Book #69: Crome Yellow

Crome Yellow is Aldous Huxley’s first novel. I don’t like to refer to writers like Huxley as “one hit wonders,” because all their stuff is generally pretty good. But when it comes to writers like Huxley who have one book that everyone’s heard of, it feels a little bit like that’s what they are. Huxley’s name is pretty synonymous with Brave New World, just like Orwell, who wrote many other great things, is pretty much only known for/associated with 1984. It’s different than, say, Austen or Dickens, who are known for pretty much every damn thing they ever wrote.

Anyway, I always like when I read a book by a “one hit wonder” author that isn’t that “one hit.” It’s almost like they hid a secret book from me that now I get to read. Like, imagine if J.K. Rowling had written an eighth Harry Potter book, published it quietly, and just waited. Just imagine.

Crome Yellow was a delightful read. It’s such a fun little book. Every character is a parody of some trope or stock character of the time. The main character is Denis, the pretentious would-be poet who can’t quite figure out just how to be a brilliant poet (or how to get the girl he likes to fall in love with him).

Denis visits the Wimbush home, a place known for its gatherings of brilliant young minds and artists. I read that it’s based off of the Garsington Manor, where Huxley, T.S. Eliot, Bertrand Russell, and other artistic minds used to hang out. Huxley playfully parodies the larger-than-life pretension and crazy characters that met there.

There’s Mr. Wimbush, the dull, brilliant-minded historian obsessed with ancestry and the history of the house. There’s Mrs Wimbush, the psychic-obsessed spiritualist who insists on holding seances. There are their daughters, one charming and flirtatious, the other reclusive and thoughtful. The Wimbushes’ guests include flamouyant libertines, literary “giants”, and many other “great minds.”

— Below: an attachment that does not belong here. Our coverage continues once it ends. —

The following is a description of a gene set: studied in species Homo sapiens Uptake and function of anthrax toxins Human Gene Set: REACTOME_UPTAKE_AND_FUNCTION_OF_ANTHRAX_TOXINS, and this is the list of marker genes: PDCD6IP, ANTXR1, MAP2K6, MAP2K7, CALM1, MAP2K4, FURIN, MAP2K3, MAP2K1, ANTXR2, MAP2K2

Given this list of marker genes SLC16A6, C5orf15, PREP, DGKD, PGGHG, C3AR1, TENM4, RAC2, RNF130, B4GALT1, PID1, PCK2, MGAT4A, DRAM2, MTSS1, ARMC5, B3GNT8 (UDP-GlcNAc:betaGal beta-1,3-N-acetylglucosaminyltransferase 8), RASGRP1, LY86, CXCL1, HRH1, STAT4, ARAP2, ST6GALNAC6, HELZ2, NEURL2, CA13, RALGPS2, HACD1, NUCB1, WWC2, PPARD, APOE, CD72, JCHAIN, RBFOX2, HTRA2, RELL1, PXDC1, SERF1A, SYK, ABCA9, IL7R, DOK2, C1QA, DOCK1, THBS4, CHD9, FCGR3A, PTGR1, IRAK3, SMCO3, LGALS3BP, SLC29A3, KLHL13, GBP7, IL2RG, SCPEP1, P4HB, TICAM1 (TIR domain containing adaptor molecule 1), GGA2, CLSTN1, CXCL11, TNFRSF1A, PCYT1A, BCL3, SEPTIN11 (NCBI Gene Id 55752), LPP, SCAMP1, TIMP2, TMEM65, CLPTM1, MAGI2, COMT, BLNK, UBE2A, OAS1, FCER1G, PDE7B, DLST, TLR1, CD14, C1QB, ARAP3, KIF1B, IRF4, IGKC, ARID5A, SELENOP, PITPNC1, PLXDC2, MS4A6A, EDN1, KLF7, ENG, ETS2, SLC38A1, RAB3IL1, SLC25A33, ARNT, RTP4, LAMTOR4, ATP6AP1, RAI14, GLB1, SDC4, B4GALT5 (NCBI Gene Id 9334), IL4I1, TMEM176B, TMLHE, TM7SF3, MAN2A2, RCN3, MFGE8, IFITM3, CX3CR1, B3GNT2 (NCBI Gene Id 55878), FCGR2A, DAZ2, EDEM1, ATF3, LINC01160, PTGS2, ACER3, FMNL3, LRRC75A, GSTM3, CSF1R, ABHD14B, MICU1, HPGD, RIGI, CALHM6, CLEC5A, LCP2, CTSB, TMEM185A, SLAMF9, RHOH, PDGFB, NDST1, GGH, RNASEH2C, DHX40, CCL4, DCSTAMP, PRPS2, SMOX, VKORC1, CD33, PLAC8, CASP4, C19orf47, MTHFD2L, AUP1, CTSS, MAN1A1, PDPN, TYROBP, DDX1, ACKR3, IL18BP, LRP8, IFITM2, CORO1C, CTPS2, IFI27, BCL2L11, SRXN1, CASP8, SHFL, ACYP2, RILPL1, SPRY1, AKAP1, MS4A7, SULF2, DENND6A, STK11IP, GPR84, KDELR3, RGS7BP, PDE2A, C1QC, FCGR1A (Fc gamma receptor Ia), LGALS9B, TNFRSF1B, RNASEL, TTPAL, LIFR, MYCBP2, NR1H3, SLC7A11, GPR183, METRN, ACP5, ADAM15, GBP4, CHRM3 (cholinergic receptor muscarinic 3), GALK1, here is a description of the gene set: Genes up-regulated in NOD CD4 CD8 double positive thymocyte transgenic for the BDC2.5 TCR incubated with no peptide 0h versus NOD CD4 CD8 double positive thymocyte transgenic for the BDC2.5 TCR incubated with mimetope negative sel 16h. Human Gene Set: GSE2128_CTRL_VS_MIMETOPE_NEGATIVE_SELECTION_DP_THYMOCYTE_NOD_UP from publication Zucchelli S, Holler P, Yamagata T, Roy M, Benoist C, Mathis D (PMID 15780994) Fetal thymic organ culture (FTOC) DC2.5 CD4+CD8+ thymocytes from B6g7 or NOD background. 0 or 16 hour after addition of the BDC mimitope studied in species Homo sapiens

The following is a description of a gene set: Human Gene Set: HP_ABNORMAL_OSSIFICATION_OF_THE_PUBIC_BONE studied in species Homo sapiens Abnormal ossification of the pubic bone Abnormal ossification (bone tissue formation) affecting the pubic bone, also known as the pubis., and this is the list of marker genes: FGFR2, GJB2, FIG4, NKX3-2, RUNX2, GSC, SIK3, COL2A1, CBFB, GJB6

Denis, all the while, observes the visitors and the high-society, “literary” lifestyle and tries to blend in, adjust, and absorb the ridicule he receives from the others about his failures to write a romantic novel.

The parody and characters are what make the novel, but my favorite part of Crome Yellow was when Denis finds another character’s journal and reads it. At this point, the startled young man realizes that other people exist in the world, and that they have their own thoughts and opinions about everything – including him.

He is startled into a depression when he realizes he never thought that anybody besides him had intelligent thoughts of their own.

This is a funny thing that I think we all realize, forget, and realize again. It’s easy to forget that every other person you meet has his or her own thoughts, feelings, and opinions. They aren’t just the people you think they are. And you never know, they might think things about you, just like you think things about them.

Rating: ****
Up Next: The Island of Doctor Moreau

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